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Timkin

Unity Advice/ideas needed: program/library organisation problem

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Hi folks, I've inherited a program for a subject I'm taking over the teaching of. The code is very poorly written, buggy and needs a rewrite. Hence, I'm taking this opportunity to review one of the key issues in the code design and I'm looking for advice/ideas on how to improve it, while still achieving the desired effect. The program is a game world that students must write supplemental AI code to control an object within the world. Presently they do this by supplying a DLL with a given name which exports a function with a set interface. The program calls their function each iteration of the game loop to determine the control actions for the object in the world (in this case a space ship). They essentially have to write the guts of the exported function (and all additional hidden functions they need to make their AI work). They can access information from the game world (this is presently passed to their function as a game state object chock full of data. Ideally, I don't want them having access to the code base for the game, as some students may attempt to exploit weaknesses or knowledge of the limitations of the game world (such as kinematic model parameters) to enhance their AIs performance (which directly affects their mark for the subject). In principal, all they should have access to is sensors for observing the world (or limited portions of it). From this sensor data they must determine the control action. Should I stay with the present AI-in-DLL model, or can you think of a better way? I need to be able to quickly run any students AI, so I want to avoid the need to compile each students work. I had considered having them script their AI, but that's too limiting on students (and requires too much overhead in the development of an appropriate scripting language). I also want to avoid having them submit compiled game code, on the off chance they might have hacked the game and cheated. My inclination is to provide basic source code for the game loop and hide the game world within a DLL that exports a sensor interface class that the students could use within their DLL to obtain data. Students can compile this game code as needed during their development, but they submit only a DLL. Is this sensible? Is there a better alternative? Feel free to ask whatever questions you think are relevant to determine a good solution...I'll do my best to answer them. Oh, the code is presently written in C++. Cheers, Timkin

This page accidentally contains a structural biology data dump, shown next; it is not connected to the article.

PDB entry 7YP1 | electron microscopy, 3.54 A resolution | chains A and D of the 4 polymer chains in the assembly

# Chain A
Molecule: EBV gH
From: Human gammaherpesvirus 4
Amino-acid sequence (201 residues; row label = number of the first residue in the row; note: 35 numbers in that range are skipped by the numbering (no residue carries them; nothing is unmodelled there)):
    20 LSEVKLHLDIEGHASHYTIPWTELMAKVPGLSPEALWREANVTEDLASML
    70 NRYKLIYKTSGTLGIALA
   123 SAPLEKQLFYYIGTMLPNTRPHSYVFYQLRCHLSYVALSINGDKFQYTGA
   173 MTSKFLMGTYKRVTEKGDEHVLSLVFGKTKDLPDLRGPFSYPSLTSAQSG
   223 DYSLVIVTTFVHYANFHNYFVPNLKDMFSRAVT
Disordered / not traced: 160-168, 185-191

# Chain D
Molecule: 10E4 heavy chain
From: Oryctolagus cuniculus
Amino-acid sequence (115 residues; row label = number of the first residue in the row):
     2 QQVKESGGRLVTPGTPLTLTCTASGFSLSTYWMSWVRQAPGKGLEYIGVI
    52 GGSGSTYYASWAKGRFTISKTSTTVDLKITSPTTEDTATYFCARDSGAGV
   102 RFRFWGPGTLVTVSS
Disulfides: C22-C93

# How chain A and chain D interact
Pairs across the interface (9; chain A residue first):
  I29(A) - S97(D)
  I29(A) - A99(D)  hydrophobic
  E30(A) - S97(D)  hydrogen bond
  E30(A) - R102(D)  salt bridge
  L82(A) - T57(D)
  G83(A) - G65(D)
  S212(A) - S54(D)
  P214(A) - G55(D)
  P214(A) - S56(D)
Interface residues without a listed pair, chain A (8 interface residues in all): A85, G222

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I think you *could* do the DLL method, although it wouldn't be my first choice. Messing around with DLLs is not very fun. If there are any problems with a student's build (like forgetting to implement a function), those errors are harder to debug when using a DLL than with other methods.

Also you'd have to teach them how to build DLLs, there are ways to do it wrong. Although I guess you could just hand them a template project and tell them not to touch the settings.

My first choice would be to use a scripting engine. (Unless of course, you're specifically trying to teach them C++ :) ) Don't write your own, just embed an existing one. One major advantage here is safety. You won't have to worry about one student screwing up another student's work with memory leaks and buffer overflows and whatnot.

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Thanks for the input pinacolada... some thoughts though...

Quote:
Original post by pinacolada
I think you *could* do the DLL method, although it wouldn't be my first choice. Messing around with DLLs is not very fun. If there are any problems with a student's build (like forgetting to implement a function), those errors are harder to debug when using a DLL than with other methods.

To be assessed for their project they must submit a compiled, operative DLL by the due date. If they don't, it's returned to them. They can fix it an resubmit it, with the usual penalties that apply for late work if it is after the deadline. They have a whole semester to get it right and a LOT of practical class time to get direct help with such issues. There really are no excuses for not getting it to compile.

Quote:
Also you'd have to teach them how to build DLLs, there are ways to do it wrong. Although I guess you could just hand them a template project and tell them not to touch the settings.